Changes in olfactory perception during the menstrual cycle

Experientia. 1991 Jul 15;47(7):712-5. doi: 10.1007/BF01958823.


The aim of the study was to find correlations between changes in olfactory sensitivity and the menstrual cycle. 14 young, healthy volunteers participated in the experiments. Subjects menstruated regularly and did not use oral contraceptives. Three odorants were investigated: phenylethyl alcohol, androstenone, and nicotine. Dilution series of the odorants were prepared, and presented to the subjects in order to determine the detection thresholds (triple forced choice). Additionally, the subjects' hedonic estimates of the odorants were measured, and mood states as well as hormonal levels of LH and estrogen were determined. Before the actual experiments started, subjects participated in three training sessions. One experiment was subdivided into 5 phases (two pre- and two postovulatory phases; one ovulatory phase). Only with regard to androstenone did trend analyses reveal a significant quadratic relationship between hedonic estimates and phases of the menstrual cycle, peaking at ovulation. Olfactory sensitivity was not significantly influenced by the menstrual cycle.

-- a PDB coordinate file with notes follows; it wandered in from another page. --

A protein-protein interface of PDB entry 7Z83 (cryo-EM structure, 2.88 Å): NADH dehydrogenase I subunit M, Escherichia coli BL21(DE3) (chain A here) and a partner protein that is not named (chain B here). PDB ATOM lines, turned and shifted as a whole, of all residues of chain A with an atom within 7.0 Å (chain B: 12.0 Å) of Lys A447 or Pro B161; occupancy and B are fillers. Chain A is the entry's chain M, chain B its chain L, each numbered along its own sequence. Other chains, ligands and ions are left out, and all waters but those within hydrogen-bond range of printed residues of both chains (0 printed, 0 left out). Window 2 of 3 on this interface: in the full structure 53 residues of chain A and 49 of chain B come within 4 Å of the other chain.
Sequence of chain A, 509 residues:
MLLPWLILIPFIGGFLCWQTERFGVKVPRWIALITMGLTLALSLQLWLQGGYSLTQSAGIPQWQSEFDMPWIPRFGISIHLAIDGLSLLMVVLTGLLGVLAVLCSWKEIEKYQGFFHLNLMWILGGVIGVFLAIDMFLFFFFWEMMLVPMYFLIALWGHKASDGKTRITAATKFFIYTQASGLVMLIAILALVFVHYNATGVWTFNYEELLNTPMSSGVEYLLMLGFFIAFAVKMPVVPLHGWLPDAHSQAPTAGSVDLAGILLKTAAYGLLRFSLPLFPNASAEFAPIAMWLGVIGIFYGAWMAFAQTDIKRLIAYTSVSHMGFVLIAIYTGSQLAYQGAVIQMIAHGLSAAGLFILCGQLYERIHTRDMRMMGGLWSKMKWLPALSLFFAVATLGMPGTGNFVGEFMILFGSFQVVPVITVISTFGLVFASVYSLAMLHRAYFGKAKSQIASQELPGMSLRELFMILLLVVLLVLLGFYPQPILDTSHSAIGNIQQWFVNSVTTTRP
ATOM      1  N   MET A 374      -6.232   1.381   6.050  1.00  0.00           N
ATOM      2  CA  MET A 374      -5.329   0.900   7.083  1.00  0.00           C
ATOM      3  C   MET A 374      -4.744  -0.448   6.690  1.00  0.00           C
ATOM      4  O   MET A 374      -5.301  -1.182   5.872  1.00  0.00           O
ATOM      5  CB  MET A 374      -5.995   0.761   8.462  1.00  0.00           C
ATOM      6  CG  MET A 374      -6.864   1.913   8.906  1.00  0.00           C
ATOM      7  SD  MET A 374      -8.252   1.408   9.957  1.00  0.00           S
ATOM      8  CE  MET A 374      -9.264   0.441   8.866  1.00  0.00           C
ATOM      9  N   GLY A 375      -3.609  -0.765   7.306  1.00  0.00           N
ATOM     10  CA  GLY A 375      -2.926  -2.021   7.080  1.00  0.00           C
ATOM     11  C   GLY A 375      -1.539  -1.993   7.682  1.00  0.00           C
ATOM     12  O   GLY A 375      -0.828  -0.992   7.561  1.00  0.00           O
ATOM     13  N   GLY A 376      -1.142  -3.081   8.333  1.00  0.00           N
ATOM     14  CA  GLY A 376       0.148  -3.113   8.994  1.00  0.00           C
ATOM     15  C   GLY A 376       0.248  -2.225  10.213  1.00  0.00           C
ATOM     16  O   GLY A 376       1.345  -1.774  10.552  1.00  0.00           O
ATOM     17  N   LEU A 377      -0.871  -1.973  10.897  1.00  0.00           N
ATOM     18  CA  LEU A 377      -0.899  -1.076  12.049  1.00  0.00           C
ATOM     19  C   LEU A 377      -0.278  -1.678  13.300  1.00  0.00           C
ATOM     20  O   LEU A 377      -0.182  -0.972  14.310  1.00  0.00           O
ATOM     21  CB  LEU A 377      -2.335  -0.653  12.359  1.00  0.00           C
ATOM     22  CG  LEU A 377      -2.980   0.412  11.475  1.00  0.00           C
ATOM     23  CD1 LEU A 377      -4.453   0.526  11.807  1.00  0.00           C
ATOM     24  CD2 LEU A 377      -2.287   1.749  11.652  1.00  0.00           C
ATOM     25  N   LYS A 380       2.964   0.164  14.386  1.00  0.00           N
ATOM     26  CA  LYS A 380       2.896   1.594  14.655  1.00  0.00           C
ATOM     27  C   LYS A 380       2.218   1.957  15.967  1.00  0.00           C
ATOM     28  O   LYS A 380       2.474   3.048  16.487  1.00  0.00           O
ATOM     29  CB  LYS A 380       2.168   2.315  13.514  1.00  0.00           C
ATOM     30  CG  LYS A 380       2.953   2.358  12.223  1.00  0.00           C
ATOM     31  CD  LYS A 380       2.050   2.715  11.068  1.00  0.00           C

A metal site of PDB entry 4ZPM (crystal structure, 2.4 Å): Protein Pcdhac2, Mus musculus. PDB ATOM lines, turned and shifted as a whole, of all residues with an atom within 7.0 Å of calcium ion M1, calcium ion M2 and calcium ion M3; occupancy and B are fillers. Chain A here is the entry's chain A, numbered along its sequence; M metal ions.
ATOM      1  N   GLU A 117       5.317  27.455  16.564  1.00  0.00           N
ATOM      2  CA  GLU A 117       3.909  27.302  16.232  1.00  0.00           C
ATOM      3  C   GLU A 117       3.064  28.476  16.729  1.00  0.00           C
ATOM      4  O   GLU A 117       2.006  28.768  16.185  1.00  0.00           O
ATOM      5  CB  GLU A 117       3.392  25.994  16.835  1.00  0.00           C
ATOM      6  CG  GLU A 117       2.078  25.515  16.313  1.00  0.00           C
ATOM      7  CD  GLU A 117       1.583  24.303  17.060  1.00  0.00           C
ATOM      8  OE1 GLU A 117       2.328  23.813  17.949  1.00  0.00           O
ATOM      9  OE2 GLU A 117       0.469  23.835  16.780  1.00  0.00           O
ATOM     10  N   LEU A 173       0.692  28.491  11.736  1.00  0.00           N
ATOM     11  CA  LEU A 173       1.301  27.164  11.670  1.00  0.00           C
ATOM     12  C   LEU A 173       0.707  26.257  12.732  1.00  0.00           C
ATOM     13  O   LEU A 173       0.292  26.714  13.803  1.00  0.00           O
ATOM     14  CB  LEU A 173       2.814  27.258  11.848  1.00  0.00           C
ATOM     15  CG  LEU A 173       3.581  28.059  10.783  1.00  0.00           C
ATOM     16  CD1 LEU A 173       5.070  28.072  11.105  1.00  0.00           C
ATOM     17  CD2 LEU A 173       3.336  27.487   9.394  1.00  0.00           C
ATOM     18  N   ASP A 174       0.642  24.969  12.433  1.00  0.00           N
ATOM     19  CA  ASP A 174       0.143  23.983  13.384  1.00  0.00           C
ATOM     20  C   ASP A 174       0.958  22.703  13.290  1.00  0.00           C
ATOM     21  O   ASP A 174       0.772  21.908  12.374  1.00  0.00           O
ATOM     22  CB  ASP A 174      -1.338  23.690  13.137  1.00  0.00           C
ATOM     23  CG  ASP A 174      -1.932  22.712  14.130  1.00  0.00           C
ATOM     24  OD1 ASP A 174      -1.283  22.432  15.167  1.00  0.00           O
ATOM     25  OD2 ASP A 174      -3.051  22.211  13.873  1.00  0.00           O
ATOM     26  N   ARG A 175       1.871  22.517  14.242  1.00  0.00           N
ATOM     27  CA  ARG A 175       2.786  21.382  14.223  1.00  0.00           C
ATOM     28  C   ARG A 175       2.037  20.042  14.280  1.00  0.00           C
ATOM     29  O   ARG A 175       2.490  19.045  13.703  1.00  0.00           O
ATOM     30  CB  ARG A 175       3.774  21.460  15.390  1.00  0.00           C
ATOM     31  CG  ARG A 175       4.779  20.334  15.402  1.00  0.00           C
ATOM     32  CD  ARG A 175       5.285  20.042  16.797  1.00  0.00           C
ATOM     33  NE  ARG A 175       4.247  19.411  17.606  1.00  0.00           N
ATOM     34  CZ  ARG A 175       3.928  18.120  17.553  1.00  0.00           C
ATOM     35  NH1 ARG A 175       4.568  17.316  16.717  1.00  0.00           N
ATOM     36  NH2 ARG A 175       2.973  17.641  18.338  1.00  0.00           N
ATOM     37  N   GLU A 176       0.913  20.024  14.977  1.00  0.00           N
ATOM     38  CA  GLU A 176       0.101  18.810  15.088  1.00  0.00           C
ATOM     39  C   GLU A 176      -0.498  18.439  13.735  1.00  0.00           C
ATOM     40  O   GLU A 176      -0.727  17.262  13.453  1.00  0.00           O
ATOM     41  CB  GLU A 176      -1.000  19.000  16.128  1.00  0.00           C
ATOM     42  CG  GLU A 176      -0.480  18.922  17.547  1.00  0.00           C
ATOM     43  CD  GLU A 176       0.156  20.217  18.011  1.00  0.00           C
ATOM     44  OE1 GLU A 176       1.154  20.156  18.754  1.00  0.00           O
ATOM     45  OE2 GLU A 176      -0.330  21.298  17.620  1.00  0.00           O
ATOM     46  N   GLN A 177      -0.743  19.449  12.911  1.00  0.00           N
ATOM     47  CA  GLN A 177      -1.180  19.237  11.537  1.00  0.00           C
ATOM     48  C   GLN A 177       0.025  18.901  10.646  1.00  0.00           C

Publication types

  • Research Support, Non-U.S. Gov't

MeSH terms

  • Adult
  • Affect / physiology
  • Estrogens / blood
  • Female
  • Humans
  • Luteinizing Hormone / blood
  • Menstruation / physiology*
  • Sensory Thresholds / physiology
  • Smell / physiology*


  • Estrogens
  • Luteinizing Hormone